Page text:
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An evening with Mraya

Last Sunday evening, I headed to the Culture Wheel on a whim with some friends to see Mraya Band. None of us had heard Mraya Band, or even heard of them, before that night. We paid LE 10 each for entry, and then strolled into the cool darkness of Wisdom Hall, where we found Rami …


Last Sunday evening, I headed to the Culture Wheel on a whim with some friends to see Mraya Band. None of us had heard Mraya Band, or even heard of them, before that night. We paid LE 10 each for entry, and then strolled into the cool darkness of Wisdom Hall, where we found Rami Abdel Moneim, bathed in blue light, gliding through a long solo on his oud.

The oud’s ancient, somber melody filled the room with the spirit of a simple, enchanted past – but the young musician strumming the instrument, clad in blue jeans, sneakers, and a t-shirt, instantly recalled the present.

Mraya is a thoroughly modern act, at ease with a style drawn from sources all over the world, mixing musical traditions ranging from classical Arabic to reggae to rock. Taking a cue from Wust El-Balad – one of Mraya’s obvious influences – the band includes two drummers, one playing a contemporary drum set, the other playing an assortment of bongos and jimbés.

The oldest of Mraya Band’s eight members, vocalist Tamim Badawy, is a mere 21, while the youngest, acoustic guitarist Amir El Masry, who also plays the recorder, is just 19. Despite their young age, Mraya’s members have three years of experience playing together in various bands.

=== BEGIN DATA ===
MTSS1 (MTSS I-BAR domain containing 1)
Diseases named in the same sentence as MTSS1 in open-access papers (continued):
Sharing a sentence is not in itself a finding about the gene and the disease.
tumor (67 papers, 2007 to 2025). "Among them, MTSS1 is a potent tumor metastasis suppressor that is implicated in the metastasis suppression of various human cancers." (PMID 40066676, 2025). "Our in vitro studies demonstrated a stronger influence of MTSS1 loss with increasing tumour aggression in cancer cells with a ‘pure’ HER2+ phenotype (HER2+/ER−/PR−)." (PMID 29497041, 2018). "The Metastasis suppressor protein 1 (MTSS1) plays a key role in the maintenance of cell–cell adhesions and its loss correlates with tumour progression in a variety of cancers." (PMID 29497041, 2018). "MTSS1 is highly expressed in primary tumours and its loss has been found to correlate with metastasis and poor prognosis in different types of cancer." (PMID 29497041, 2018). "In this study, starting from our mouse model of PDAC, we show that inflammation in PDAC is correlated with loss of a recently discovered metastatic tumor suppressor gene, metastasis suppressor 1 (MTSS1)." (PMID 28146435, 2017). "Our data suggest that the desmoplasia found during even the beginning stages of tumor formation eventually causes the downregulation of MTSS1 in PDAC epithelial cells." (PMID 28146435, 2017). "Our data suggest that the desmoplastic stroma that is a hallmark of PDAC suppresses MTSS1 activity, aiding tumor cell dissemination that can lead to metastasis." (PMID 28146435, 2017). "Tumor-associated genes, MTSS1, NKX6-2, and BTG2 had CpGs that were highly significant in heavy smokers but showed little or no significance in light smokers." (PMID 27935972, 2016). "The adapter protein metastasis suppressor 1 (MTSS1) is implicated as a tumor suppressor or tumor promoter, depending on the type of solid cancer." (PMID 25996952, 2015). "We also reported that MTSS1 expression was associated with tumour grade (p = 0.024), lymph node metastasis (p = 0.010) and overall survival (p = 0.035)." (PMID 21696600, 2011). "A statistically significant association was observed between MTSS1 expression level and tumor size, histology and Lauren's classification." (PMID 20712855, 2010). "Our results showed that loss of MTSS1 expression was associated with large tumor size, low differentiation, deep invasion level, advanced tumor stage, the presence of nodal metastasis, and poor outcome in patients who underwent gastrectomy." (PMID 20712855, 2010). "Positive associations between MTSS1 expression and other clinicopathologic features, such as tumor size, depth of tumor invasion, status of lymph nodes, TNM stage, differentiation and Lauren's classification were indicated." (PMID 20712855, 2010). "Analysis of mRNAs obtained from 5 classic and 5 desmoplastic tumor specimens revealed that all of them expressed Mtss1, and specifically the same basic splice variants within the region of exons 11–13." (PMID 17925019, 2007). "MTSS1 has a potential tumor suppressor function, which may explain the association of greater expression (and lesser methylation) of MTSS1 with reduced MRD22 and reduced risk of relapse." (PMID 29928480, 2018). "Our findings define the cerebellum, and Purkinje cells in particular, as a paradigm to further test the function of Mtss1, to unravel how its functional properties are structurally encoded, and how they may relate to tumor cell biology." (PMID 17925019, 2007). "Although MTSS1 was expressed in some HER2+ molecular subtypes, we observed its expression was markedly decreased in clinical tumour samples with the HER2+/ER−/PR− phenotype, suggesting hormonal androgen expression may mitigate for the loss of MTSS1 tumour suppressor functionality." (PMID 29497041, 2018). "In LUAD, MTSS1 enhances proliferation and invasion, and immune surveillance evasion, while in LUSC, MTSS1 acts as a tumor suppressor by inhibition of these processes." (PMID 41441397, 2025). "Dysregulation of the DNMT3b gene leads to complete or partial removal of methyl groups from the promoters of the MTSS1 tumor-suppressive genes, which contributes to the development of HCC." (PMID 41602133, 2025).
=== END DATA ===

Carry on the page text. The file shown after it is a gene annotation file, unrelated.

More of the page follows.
Their connectedness as a band shows in songs like “Maa Sewak, (To Be with You) in which oudist Rami accompanies the two primary vocalists in three-part harmony.

Of course there was the occasional missed note, followed by a grimace from the offending band member, and there were times when the show lagged between songs, but all in all Mraya gave a wonderful performance.

Not perfect, but perfectly respectable. Much more important, they were fun.

Seeing a LE 10 show at the Culture Wheel is not seeing Mohamed Mounir’s grand, stadium-like gigs at the Cairo Opera House, to be sure – but it’s undoubtedly better that way. Mraya’s performance was accompanied by technically sophisticated, artfully deployed lighting; seating was ample and comfortable; the theater’s staff was cheerful; and sound quality in Wisdom Hall was excellent. Another plus: the audience was great, generous with cheers and whistles.

El Sawy Culture Wheel’s October calendar is packed with live music, poetry readings, theater performances, and fine arts seminars and exhibitions. With such a packed calendar, it would be easy to put off going to the Culture Wheel until the next big event but low ticket prices and the charming atmospheres of smaller events are encouraging enough to drop by any time. After all, you never know what you might find.

Topics: Gamma Islamiya

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https://www.dailynewsegypt.com/2008/10/09/an-evening-with-mraya/
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